Section 10(b) provides: "No complaint shall issue based upon any unfair labor practice occurring more than six months prior to the filing of the charge with the board and the service of a copy thereof upon the person against whom such charge is made" (emphasis supplied). Thus, under 10(b) the filing of the complaint with the National Labor Relations Board does not toll the limitations period. Instead, a copy of the charge must also be served on the defendants within the limitations period; service may be accomplished simply by mailing the copy. See 29 C.F.R. Sec. 102.113(a) (1984). In contrast, the general rule for a federal suit is that the
action is commenced, and the statute of limitations tolled, upon the filing of the complaint. See, e.g., Hobson v. Wilson, 737 F.2d 1, 44 (CADC 1984); Fed.Rule Civ.Proc. 3; 2 J. Moore & J. Lucas, Moore's Federal Practice p 3.07 [4.-3-2] (1984). While the time for service of process is not open-ended, see Fed.Rules Civ.Proc. 4(a), 4(j), it need not occur within the limitations period.
Simon v. Kroger Co., --- U.S. ----, 105 S. Ct. 2155, 85 L. Ed. 2d 511 (1985) (White, J., dissenting from denial of cert.).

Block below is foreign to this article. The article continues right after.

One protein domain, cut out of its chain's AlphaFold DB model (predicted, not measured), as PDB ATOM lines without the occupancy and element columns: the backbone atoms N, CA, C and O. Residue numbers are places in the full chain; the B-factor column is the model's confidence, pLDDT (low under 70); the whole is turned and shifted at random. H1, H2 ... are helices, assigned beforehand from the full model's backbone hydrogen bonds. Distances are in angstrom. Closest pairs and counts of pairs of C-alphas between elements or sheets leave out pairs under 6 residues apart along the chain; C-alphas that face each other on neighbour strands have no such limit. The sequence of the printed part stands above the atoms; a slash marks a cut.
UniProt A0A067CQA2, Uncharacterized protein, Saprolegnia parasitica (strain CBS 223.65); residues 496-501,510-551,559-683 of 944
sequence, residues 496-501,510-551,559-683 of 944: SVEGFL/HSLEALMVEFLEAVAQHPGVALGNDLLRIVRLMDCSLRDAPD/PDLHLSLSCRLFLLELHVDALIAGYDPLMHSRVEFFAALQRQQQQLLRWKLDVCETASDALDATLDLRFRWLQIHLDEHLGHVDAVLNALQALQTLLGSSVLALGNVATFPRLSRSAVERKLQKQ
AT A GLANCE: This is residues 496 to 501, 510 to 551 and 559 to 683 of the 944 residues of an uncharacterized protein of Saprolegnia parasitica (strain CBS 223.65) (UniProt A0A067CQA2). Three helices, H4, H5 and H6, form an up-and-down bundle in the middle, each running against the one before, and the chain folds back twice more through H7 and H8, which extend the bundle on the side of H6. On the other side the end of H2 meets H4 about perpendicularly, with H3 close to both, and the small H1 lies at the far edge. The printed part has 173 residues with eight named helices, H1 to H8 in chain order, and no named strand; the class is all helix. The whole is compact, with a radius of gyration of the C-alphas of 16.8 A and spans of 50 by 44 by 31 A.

A majority of the courts that have addressed the question here presented have, like the court below, found that where the six month limitations period of 10(b) governs, the tolling provision of that section also applies. See Williams v. Greyhound Lines, Inc., 756 F.2d 818 (11th Cir. 1985); Dunlap v. Lockheed Georgia Co., 755 F.2d 1543 (11th Cir. 1985); Simon v. Kroger Co., 743 F.2d 1544, reh'g denied, 749 F.2d 733 (11th Cir. 1984), cert. denied, --- U.S. ----, 105 S. Ct. 2155, 85 L. Ed. 2d 511 (1985); Howard v. Lockheed Georgia Co., 742 F.2d 612 (11th Cir. 1984); Ellenbogen v. Rider Maintenance Corp., 621 F. Supp. 324 (RLC), slip op. (S.D.N.Y. 1985); Waldron v. Motor Coils Manufacturing Co., 606 F. Supp. 658 (W.D.Penn.1985); Thompson v. Ralston Purina Co., 599 F. Supp. 756 (W.D. Mich. 1984); Hoffman v. United Markets, Inc., 117 L.R.R.M. 3229 (N.D. Cal. 1984). But see Simon v. Kroger Co., --- U.S. ----, 105 S. Ct. 2155, 85 L. Ed. 2d 511 (1985) (White, J., dissenting from denial of cert.); Thomsen v. United Parcel Service, 608 F. Supp. 1244 (S.D. Iowa 1985); LaTondress v. Local No. 7, I.B.T., 102 F.R.D. 295 (W.D. Mich. 1984); Williams v. E.I. Dupont de Nemours Co., 581 F. Supp. 791 (M.D. Tenn. 1983).